Imperfections in the wood used in furniture reduces the overall quality of the piece, and affects not only the appearance of furniture but also the structural integrity of the piece. Softwoods, hardwoods, plywood and veneers are all graded according to appearance and amount of defects, or imperfections. The grading system for softwoods is based on evenness of grain and percentage of allowable defects, with appearance grade being the best. Hardwoods are graded mainly by the percentage of defect-free wood, with F for firsts, or FAS for firsts and seconds, with firsts being the best grade. Plywoods are graded on a letter system from A through D, with A being the best. A grade of AA indicates a good face and back, while an AC indicates a good face but an average back. Veneers are graded for appearance only.

Some of the most common imperfections in wood are caused either by defects in the tree itself or by improper seasoning and drying. Wood shrinks as it dries, and the outer rings usually shrink more than the inner rings. The way a log is cut can affect the amount of bending or warping as much as the way it is stored and dried. Wood for furniture should always be quartersawn wood. Quartersawn wood is cut into quarters, and then the quarters are cut into boards. This keeps the rings approximately the same length and promotes consistent drying.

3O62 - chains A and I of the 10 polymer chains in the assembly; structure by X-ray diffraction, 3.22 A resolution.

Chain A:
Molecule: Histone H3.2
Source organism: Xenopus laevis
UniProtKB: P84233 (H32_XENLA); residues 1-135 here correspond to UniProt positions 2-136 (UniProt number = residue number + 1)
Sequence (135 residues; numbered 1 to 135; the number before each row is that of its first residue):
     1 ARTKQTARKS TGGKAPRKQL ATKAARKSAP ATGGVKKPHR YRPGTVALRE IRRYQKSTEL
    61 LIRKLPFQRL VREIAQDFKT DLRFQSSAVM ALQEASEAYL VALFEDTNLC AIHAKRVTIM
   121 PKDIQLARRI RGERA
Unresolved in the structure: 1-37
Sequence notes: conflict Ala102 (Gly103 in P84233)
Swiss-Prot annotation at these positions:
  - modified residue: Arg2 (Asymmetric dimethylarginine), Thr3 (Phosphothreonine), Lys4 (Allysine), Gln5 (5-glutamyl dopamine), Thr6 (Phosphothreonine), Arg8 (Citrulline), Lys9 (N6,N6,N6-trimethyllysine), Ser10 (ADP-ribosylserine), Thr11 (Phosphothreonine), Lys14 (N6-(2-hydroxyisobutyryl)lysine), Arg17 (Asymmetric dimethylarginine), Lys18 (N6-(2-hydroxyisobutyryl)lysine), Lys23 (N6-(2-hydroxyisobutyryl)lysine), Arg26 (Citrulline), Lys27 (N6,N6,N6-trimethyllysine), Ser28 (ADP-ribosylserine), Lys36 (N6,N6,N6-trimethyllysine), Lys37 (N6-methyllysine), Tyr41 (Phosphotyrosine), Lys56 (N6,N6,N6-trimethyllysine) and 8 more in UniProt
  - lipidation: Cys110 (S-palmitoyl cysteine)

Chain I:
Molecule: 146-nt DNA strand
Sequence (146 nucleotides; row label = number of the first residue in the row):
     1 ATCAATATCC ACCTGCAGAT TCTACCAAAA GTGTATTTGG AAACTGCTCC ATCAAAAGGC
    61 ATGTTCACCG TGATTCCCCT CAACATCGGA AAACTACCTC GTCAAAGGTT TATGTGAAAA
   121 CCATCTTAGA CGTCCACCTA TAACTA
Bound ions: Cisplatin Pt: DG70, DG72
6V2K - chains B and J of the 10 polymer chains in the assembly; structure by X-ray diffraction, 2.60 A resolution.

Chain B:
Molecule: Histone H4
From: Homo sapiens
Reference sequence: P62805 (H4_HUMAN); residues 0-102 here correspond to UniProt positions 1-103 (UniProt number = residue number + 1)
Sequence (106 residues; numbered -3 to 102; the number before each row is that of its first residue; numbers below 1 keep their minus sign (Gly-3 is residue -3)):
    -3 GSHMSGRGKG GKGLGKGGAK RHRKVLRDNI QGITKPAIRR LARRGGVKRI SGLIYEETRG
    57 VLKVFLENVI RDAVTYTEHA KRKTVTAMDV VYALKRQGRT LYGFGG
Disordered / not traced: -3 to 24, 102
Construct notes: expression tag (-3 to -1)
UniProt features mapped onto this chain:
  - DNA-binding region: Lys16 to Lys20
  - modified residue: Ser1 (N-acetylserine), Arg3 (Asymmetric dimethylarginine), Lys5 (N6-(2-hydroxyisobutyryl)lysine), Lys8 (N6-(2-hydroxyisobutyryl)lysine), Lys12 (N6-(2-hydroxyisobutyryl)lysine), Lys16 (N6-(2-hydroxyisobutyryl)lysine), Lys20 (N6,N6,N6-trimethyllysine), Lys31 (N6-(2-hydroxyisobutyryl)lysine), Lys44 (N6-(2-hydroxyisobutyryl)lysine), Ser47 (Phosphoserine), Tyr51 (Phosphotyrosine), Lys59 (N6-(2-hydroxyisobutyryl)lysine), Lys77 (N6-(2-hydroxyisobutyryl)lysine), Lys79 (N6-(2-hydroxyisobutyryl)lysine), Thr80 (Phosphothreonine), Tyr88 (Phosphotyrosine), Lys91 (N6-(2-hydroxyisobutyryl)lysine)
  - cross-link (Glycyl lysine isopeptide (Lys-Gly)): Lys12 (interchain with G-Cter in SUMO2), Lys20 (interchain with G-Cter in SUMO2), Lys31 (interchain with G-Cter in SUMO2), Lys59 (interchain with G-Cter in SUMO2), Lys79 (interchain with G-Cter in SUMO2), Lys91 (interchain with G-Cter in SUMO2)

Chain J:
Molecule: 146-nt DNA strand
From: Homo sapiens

Some typical imperfections are knots, holes, splits, discoloration and unevenness of grain. Surface and end splits degrade the structural integrity of the wood, and are usually brought about by drying the wood too fast, and not allowing the moisture to be gradually reduced. Bowing and warping is usually caused by not stacking and storing wood properly during the seasoning process. When wood is dried unevenly the inside tends to shrink more than the outside and produces a honeycomb effect due to torn fibers.

Common imperfections caused by defects in the tree itself are ingrown bark and knots. Ingrown bark occurs when poor cell structure of the tree prevents old bark from falling off before new bark can grow, and the old bark becomes lodged between new wood, or sapwood and the core of the tree or the heartwood. Knots are the remains of branches, and can eventually fall out leaving a hole in the wood. The grain around a knot is usually distorted.

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